Calypso icon Bomber remembered as doting family man, mentor

The content originally appeared on: Trinidad and Tobago Newsday


Clifton Fitzroy Ryan Jr, son of calypsonian Clifton “The Mighty Bomber” Ryan, second from left, and grandson Clifton David, right, with two members of the Defence Force, view Bomber’s body during his funeral at the Grand Stand of the Queen’s Park Savannah, Port of Spain, Monday. Photo by Sureash Cholai

After a music career spanning more than 70 years’ former Calypso Monarch Clifton “The Mighty Bomber” Ryan was brought to the Grand Stand of the Queen’s Park Savannah for the last time.

Ryan, 93, passed away on January 1.

At a viewing and funeral on Monday, Ryan was praised for his sharp wit, lyrical prowess and thought-provoking commentary but also remembered for his dedication to family and community.

During his eulogy, Ryan’s son Clifton Ryan Jr said he remembered his father not only as a calypso pioneer but also a loving father and mentor to his children.

Ryan Jr said his father only had a standard-three-level education after his parents died and was largely self-taught as a performer, further testament to his skills as an entertainer.

He said even with his accolades, he never lost focus on his family.

“After marriage the family grew to ten. Though we were a large family, daddy made sure we were never undone.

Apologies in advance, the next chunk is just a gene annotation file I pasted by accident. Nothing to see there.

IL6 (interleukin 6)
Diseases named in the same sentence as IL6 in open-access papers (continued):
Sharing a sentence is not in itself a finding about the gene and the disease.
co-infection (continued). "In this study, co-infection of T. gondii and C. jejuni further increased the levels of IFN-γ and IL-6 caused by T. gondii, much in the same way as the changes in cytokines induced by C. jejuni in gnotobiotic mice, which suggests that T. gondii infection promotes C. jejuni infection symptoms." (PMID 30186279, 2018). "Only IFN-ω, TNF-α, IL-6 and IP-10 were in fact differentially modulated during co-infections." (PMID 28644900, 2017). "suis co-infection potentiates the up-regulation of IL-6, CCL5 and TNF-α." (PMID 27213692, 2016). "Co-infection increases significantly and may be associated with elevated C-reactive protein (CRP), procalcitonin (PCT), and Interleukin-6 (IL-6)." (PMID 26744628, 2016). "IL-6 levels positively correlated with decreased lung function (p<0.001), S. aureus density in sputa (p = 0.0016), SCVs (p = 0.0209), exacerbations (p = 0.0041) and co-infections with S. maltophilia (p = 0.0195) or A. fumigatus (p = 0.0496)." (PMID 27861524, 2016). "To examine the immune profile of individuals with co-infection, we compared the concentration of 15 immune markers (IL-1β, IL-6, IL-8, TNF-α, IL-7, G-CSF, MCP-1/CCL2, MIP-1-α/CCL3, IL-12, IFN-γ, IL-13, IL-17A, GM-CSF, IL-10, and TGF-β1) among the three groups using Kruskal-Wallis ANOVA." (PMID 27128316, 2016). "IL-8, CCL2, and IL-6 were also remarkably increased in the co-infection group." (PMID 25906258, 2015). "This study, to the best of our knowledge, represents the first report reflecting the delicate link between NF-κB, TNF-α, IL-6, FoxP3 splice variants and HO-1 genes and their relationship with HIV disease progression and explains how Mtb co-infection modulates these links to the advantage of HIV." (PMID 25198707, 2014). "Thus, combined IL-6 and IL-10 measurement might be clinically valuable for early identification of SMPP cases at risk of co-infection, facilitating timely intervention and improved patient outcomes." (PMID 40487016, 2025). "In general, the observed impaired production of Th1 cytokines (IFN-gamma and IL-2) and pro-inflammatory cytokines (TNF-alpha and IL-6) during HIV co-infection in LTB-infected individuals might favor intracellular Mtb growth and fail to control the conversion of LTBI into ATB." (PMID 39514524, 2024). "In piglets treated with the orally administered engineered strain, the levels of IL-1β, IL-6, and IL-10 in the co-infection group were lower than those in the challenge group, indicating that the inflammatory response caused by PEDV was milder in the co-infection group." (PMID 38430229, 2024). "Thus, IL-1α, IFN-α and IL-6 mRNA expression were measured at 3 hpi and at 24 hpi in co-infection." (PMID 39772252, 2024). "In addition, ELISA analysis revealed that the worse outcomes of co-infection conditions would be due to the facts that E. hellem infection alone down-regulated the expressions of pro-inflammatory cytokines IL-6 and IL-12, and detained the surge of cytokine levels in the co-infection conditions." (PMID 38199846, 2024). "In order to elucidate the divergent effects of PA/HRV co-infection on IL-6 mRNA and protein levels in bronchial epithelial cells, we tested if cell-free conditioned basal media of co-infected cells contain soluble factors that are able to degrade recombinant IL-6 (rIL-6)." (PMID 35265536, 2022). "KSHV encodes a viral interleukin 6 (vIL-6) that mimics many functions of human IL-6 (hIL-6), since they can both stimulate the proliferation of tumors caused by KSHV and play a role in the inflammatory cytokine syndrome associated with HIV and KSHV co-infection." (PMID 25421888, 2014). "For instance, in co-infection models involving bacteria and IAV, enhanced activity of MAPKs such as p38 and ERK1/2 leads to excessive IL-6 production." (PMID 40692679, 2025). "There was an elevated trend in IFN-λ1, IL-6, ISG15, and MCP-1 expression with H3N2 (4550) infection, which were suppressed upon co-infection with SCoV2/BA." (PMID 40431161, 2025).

“During the August holidays he brought all of our books, brand new and he covered them with polyethene and leathering ensuring they would last for years.

“He took great pride in caring for us in all aspects of our lives, including honing out musical talents.

“Daddy routinely pulled us together on weekends ensuring like him we had impeccable diction.”

He said one of his father’s most popular songs Joan and James was written based on his parents experiences moving from Grenada to Trinidad in their youth.

Anesta Harvey, granddaughter of calypsonian Clifton Ryan, the Mighty Bomber, and her daughter, Gloria Griffith, during his funeral at the Grand Stand of the Queen’s Park Savannah, Port of Spain on Monday. Photo by Sureash Cholai

Ryan’s granddaughter Anesta Harvey who delivered part of the eulogy said some of her fondest memories of her grandfather were playing board games with him.

She said even as he grew in popularity, he put his family and community of Laventille first.

“He assisted the North West Laventille cultural movements for many years and was always proud to be a part and represent his community of Laventille.

“Granddad called his first family day in the early 1990s and since then the entire family has come together to have a grand time in honour of Joan and James, he was is and will always be a true family man.”

Major David Benjamin of the regiment and co-ordinator for the Civilian Conservation Corps (CCC) also paid tribute to Ryan for his selflessness and dedication to helping others, noting his work in mentoring programme participants.

Describing Ryan as a “social scientist” who gave back to his community, Benjamin said the veteran calypsonian would often attend defence force and CCC events.

During the ceremony Ryan’s grandson, saxophonist Jesse Ryan’s performance of Joan and James paid tribute by virtually performing Joan and James from Canada where he lived.

A video tribute was shown which featured praise from other calypsonians including Morel “King Luta” Peters, Willard “Lord Relator” Harris and Ann Marie Parks-Kojo.

Ryan was cremated at Belgroves funeral home.